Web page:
"The capacity relates to the ratios of Air:Filling and Crust:Filling."
|Where's the air?! Pierate example of GOOD Capacity|
|Not very filling... Pierate example of BAD Capacity|
|Can I buy some air please?!|
Pierate example of BAD Capacity
This category most relates to, but is not exclusively restricted to, meat pies. High scoring pies in this category will contain meat that is tender and melts-in-the-mouth. The chewiness of the pie crust is also taken into account here. Purveyors of vegetarian and sweet pies should also be aware that the chewiness of vegetables and/or fruit will also be accounted for, although this is obviously normally less of an issue.
Did you know?!
Pierateer SJL attempted to rate houses he was looking to rent based on the Seven Cs, which worked quite well as a house rating system until he got to Chewiness...
Obviously, there will be a negative correlation between expense and score in this category - the Pierateers never like to get ripped off when buying pies! However, the Pierateers are generally quite sympathetic when it comes to price, especially in a restaurant, since they understand that the proprietor of such an establishment also needs to earn a crust (no pun intended). It would be unfair to downgrade an independent pie-maker simply because they are unable to compete with larger corporations on price, and Pierate wants to encourage diversity in the pie market. That said, a pie must offer good value for money to score highly.
"a pie must offer good value for money to score highly"
This category relates to the composition of the filling. The quality of the ingredients should be noticeably high and novelty flavours will tend to score highly provided they taste good. Noteworthy novelty pie flavours include the infamous Popcorn Pie attempt by the Pierateers. A high-quality content is essential for a high scoring pie, and innovation is very much encouraged. British meat, vegetables and fruit, along with words like “organic”, "local" and “free range” add to the wholesome character of the pie, and would score highly.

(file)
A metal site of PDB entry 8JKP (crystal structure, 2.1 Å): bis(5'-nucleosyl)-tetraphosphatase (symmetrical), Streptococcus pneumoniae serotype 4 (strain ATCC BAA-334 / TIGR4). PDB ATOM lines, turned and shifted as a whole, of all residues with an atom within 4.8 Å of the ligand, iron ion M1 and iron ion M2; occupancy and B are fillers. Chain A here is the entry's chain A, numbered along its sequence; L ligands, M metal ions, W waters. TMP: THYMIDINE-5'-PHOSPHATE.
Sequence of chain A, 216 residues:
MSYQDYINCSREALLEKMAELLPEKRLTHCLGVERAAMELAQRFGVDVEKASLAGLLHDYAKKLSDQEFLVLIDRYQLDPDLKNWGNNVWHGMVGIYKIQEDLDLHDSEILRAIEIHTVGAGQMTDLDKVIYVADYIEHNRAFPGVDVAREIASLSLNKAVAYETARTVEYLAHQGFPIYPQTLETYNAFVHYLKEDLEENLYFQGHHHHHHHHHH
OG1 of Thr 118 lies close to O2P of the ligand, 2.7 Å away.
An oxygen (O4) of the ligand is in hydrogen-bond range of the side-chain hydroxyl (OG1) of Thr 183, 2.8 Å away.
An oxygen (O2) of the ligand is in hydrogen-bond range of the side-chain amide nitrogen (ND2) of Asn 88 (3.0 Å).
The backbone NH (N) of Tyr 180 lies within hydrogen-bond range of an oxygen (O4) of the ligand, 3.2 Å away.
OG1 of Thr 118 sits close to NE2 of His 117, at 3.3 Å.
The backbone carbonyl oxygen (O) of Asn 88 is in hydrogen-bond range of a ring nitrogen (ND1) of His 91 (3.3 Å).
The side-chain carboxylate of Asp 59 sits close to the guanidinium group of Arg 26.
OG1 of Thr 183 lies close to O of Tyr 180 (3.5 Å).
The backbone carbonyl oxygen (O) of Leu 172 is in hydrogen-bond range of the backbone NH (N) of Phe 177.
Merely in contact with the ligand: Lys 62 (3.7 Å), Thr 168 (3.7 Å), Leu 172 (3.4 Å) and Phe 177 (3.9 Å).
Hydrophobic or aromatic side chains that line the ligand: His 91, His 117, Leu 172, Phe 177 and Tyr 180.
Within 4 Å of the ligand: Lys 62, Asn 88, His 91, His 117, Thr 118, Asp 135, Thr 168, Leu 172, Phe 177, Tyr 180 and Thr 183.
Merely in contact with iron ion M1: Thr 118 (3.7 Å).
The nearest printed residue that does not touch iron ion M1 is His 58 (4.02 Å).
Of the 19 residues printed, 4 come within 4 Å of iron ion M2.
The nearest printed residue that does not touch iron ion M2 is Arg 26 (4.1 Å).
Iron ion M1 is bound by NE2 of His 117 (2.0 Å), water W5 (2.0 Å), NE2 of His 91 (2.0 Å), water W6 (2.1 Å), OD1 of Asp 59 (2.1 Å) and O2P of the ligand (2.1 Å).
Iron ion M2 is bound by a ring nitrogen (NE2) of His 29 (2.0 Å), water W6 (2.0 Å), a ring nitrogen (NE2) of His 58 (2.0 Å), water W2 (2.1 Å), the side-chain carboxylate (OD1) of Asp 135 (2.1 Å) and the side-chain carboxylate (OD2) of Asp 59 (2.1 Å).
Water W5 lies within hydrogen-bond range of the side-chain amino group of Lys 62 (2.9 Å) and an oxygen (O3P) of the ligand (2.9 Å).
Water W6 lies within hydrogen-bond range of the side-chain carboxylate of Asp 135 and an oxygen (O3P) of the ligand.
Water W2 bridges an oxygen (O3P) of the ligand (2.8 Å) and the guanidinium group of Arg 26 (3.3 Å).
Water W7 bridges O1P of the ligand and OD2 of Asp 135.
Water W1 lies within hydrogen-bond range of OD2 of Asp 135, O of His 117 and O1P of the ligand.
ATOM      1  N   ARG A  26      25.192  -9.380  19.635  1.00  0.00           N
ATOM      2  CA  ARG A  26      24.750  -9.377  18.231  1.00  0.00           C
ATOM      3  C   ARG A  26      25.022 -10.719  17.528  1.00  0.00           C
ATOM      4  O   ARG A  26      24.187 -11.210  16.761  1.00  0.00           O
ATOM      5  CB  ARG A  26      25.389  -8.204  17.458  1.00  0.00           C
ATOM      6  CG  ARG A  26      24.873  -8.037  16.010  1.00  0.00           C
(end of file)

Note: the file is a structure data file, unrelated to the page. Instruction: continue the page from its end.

The final C is the condition which the pie is received in. Generally pies score well in this category - after all, presentation is key in food reviewing in general - and even if the pie is a complete disaster elsewhere, it can at least pick up a few points from being presented neatly and attractively. If a pie in a restaurant is served burnt, for example, this will of course detract from the score in this category. If the pie is purchased in a shop, any evidence of the pie having been mishandled will mean the pie scores poorly. Similarly if there are more intentional issues with the condition - such as the creation of a gaping big hole in the pie lid, for some unbeknown reason - these will certainly be noted down.
|Pierate example of GOOD Condition|
|Do I want to see my filling yet?! And in a bowl?! No!!!|
Pierate example of BAD Condition
The final score is then calculated by adding together the score out of 7 for each of the seven categories and then dividing by seven, thus giving a total score out of 7!